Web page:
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Kenya: Reproductive Rights Bill Sparks Abortion Debate

Categories: Sub-Saharan Africa, Kenya, Health, Human Rights, Law, Women & Gender

A bill proposed by Kenyan women's rights groups, which would make it easier to have an abortion, has re-sparked the debate about legalizing abortion. The procedure is currently illegal [1] in Kenya, unless the pregnant woman's life is in danger. Many religious leaders and politicians in the country have spoken out [2] against this attempt to change the abortion law.

Women's rights groups launched [3] a campaign earlier this year to ensure that reproductive and sexual health care in Kenya is accessible, available, and affordable. Part of this campaign is the proposed Reproductive Health and Rights Bill 2008, which was drafted by the Kenyan chapter of the Federation of Women Lawyers [4] and the Coalition On Violence Against Women [5]. The bill addresses various reproductive health issues, including a push for easier access to abortions. It proposes, for instance, that a statement by a pregnant woman or any other proof that her pregnancy is due to sexual assault, rape, defilement or incest guarantee a legal abortion.

Arthur Okwemba, writing for the African Woman and Child Features Service, summarizes [6] the abortion debate. He says:

“Abortion is still a hush-hush issue in Kenya. But despite laws, which restrict the termination of pregnancy, illegal abortion continues in this East African nation unabated. There are no easy answers to this emotive issue. On the one side, there are those who argue for the woman's right to choose to have a baby or not, while others, using religion as the base, argue for the rights of the fetus.”

Women's rights groups argue that access to abortion is a health issue too, since many women undergo unsafe abortions. Although accurate statistics are hard to obtain, since abortion is largely illegal, a national study [7] showed that about 300,000 abortions are performed each year in Kenya, causing an estimated 20,000 women and girls to be hospitalized with related health complications. This translates into about 800 abortions a day and the death of 2,600 women every year. Another report [8] estimates that more than 40 percent of Kenya’s maternal mortality rate is due to unsafe abortions.

To help protect women's health, morpheus revolutions points out [9] that doctors sometimes take matters into their own hands.

“Kenyan doctors often take a very ‘liberal’ approach to the interpretation of Kenya's restrictive abortion policy, with the knowledge that if they do not, women will be forced to conduct unsafe abortions that place their lives at higher risk.”

The kenyanobserver argues [10] that the abortion law doesn’t make sense, and that it's been written mostly by and to protect men. He says:

“Kenya has one of the most restrictive abortion laws even as the rest of the world relaxes those laws yet abortion rates are increasing and becoming more dangerous as women take greater risks to complete their abortions. A visit to ward 1D in Kenya where women end after botched abortions is a sobering evidence of this. I’m sure that there are legitimate reasons for restricting abortion. The thing I don’t understand is the hypocrisy by the government on this issue given these sobering statistics. Did you know that a person found helping to complete an abortion in Kenya can be subject to capital punishment? What about the men who forcibly rape young girls, relatives and mentally retarded women all over the country?”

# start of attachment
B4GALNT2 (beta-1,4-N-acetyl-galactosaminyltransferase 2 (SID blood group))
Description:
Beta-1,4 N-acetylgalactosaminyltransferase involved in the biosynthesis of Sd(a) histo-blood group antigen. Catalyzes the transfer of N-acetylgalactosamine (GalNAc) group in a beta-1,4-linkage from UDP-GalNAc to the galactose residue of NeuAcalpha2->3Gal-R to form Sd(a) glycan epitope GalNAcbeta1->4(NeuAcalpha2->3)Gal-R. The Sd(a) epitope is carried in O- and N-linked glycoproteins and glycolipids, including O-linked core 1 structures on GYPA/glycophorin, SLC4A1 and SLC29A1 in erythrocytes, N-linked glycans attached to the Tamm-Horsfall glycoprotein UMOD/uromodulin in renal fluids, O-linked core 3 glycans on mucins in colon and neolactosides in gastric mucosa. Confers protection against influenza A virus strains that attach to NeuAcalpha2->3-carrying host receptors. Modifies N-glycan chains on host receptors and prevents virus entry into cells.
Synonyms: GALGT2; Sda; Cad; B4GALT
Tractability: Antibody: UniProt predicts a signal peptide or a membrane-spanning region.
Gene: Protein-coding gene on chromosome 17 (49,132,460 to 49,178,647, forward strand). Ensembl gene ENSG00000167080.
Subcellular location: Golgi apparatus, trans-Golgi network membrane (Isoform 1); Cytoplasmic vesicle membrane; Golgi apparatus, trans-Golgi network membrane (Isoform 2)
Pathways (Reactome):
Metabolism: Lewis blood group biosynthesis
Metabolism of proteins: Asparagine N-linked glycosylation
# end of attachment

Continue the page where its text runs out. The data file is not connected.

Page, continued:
MUNGA, blogging on CONTROVERSIAL, says [11] the solution is to legalize the procedure.

“Abortion in our country Kenya is a never ending story. First you have the police going after doctors who allegedly have performed the ‘vice’ being imprisoned. However, the solution to the problem in my opinion is not to go after the doctor's, after all they are trying to get a sense of livelihood though through the wrong means. As such I would go for pro life and pro choice, let the ‘pregnant couple’ decide what to do about their situation. This will only be possible if abortion is legalised in Kenya.”

However, other bloggers agree with Kenyan politicians and religious leaders who oppose a less restrictive abortion law. John Smeaton, blogging for the Society for the Protection of Unborn Children, says [12] the bill should not be passed.

“The bill, if passed, will promote and allow easy access to abortion on demand, with virtually no safeguards to protect unborn children.

Under the subtle guise of ‘reproductive rights’ language, the bill declares ‘safe and accessible abortion-related care’ as a reproductive right. Abortion can be permitted provided that ‘the continued pregnancy would pose a risk of injury to the woman’s physical or mental health.’ This will, in effect, allow abortions on demand.”

Arthur Okwemba, writing for the African Woman and Child Features Service, warns [6] that regardless of which side of the abortion debate Kenyans support, the issue has to be dealt with — it won't just go away.

“Recently the Kenyan press sensationalized, even using pictures, the death of 15 fetuses [13] apparently due to illegal abortions. The public shrieked and public condemnation of abortion was rife. But this response will not discourage the young women, who saw no other choice open to them, from repeating the act again.”

Photo of Positive Pregnancy Test [14] by Amber B McN [15] on Flickr.